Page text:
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"Are those 195s, bro? Let's partner up; I don't want any beaters ruining my run down Mandatory Air!" Silverton's trail map gets the FIGJAM juices going.

Once people are booted up and their mandatory beacons are beeping, the day’s clientele gathers in the parking lot at Silverton to break into groups of eight. This is where the FIGJAM-ing comes in. Every morning, without fail, a copious amount of FIGJAM is spread (or sprayed) in the Silverton parking lot. People introduce themselves to a group of seemingly like-minded skiers with a lame fist bump—because that’s always the right play with guys who ski well—and a comment like, “My name is Joe, and I am the best skier I know.” 

The typical Silverton parking lot FIGJAM intro goes something like: 

Four friends from Telluride made the two-hour drive to Silverton after a foot of snow buried the San Juans. A bro in brightly colored Orage walks up, holding his skis like Wallisch, the toe piece of a binding in each hand, tails dragging on the frozen parking lot. “Yo guys,” the bro says. “You mind if I join your crew today? I saw you at your truck and it looks like you guys know how to ski. I’m no gaper, for real. I can ski switch. I’ll be boosting some airs today. And, I hike fast.” He spreads the FIGJAM thick and strong over the bread of the dirt lot.

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Having thrown out the FIGJAM elevator pitch, the slow double chair offers ample time to further size up your bro-partner-in-crime. Greg Fitzsimmons photo.

The Silverton FIGJAM is like an elevator pitch for a tech start-up in an episode of Shark Tank. You have to sell your product succinctly and connect with your target demographic quickly. The goal is to be clear and concise without going overboard.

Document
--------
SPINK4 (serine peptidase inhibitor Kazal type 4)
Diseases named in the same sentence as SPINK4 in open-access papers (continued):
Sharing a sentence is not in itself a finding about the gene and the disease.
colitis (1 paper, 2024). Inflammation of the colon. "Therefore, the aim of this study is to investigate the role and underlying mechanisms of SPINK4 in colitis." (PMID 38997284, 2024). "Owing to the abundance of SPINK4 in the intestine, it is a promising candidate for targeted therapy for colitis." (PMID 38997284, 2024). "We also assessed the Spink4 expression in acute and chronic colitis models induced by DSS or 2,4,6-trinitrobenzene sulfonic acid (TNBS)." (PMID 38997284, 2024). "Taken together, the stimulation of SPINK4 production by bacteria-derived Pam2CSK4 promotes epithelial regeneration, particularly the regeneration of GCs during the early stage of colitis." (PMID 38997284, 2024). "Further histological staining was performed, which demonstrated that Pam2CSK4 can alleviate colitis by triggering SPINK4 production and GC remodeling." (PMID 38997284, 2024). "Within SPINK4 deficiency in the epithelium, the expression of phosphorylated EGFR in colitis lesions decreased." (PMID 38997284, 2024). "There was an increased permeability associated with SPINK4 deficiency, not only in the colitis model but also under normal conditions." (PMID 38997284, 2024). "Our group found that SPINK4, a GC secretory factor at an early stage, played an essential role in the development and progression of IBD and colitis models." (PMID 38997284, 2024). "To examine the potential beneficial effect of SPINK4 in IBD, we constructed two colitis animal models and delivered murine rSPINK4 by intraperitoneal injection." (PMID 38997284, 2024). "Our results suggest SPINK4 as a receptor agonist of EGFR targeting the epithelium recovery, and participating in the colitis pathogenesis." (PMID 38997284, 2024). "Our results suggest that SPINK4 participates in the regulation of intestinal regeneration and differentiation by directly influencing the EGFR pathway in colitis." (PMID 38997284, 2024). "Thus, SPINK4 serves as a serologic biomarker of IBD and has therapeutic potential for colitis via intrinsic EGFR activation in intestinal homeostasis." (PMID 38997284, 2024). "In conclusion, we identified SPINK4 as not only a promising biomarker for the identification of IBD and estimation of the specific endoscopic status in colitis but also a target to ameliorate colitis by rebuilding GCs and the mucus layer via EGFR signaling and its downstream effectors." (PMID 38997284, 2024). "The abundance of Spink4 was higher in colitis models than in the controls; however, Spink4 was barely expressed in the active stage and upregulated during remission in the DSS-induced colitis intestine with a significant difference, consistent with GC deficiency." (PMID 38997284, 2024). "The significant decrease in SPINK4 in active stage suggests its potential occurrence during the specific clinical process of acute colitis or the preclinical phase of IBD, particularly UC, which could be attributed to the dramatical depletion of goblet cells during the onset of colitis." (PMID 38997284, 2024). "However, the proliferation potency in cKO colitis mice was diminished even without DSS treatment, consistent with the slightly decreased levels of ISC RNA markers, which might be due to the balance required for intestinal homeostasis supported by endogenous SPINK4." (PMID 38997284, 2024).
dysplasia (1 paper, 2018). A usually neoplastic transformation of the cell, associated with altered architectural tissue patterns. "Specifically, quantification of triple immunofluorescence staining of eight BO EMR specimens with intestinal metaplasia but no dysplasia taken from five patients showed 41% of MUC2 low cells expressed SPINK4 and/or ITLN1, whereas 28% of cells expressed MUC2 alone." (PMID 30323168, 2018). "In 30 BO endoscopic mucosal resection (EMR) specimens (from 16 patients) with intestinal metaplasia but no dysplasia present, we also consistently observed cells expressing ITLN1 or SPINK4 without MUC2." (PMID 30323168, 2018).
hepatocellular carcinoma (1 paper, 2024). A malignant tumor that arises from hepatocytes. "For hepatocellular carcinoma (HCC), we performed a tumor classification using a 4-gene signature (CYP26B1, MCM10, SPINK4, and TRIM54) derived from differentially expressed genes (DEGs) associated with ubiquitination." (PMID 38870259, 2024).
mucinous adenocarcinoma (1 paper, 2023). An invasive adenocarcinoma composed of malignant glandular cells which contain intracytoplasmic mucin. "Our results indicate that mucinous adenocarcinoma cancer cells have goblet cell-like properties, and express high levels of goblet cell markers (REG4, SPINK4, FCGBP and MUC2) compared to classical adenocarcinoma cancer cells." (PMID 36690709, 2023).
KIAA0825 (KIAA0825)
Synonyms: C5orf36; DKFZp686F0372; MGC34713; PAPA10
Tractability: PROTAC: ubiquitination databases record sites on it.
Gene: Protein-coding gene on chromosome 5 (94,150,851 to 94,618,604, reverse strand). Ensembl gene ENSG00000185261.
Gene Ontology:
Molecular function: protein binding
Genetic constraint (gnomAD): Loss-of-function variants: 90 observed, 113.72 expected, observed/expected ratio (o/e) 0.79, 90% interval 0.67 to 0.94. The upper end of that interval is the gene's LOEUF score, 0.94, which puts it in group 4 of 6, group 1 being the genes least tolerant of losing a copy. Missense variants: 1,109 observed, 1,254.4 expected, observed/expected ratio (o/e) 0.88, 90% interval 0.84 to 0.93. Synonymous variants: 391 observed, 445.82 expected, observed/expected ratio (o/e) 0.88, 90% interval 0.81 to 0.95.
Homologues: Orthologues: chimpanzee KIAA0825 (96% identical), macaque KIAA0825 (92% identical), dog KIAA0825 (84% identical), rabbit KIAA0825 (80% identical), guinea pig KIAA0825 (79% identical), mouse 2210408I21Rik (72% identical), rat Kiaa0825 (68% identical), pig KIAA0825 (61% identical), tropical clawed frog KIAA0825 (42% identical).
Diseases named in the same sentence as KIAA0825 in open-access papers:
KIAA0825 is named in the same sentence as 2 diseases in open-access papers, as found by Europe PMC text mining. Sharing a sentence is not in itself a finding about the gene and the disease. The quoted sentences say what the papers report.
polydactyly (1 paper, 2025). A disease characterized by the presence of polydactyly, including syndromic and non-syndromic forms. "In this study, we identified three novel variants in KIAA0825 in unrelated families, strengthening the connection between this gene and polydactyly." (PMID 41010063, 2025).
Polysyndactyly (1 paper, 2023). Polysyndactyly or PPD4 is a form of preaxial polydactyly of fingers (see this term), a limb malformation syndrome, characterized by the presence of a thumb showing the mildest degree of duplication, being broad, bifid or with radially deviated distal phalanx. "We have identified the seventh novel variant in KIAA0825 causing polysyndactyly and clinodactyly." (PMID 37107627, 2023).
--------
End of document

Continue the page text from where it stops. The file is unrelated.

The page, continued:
The group of four from Telluride then needs to find four more guys who are keen to give’r, eager to skip lunch for another lap, psyched on making quick work of the bootpacks and motivated to bag vert. But, do you really want to spend a day in avalanche terrain with a dilby who can “ski switch?”  

“For the most part, the people who visit Silverton that are cool and not pumping themselves up are the ones who can ski,” says Mike Barney, who spent about five years guiding at Silverton Mountain and now guides in Alaska and throughout the world. “Silverton is a good place to put people who spray in their place, and that happens quite a bit.”

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Aspen skier Greg Ernst comprehends the proper ratio of peanut butter to FIGJAM during his brown bag lunch. Greg Fitzsimmons photo. 

The truth is that the spreading of FIGJAM is a necessary evil at Silverton, and the spreading of the fruit is a means to identify beaters instead of honest experts. It’s the counter-intuitive means by which skiers get the experience they’re looking for. And even the skiers that could or should be spreading JAM can get humbled in this San Juan big-mountain mecca. Silverton’s a place that will throttle and spank you, but it’s also the place in the lower 48 where you’re nearly assured to have the run of your life.

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About The Author

TGR Contributor Greg Fitzsimmons

Greg grew up surfing Santa Cruz and skiing Tahoe as much as possible. After college, Fitzsimmons landed a gig at Francis Ford Coppola's literary magazine and got hooked on publishing. Fitzsimmons now tries to make rent in Aspen as a freelance writer.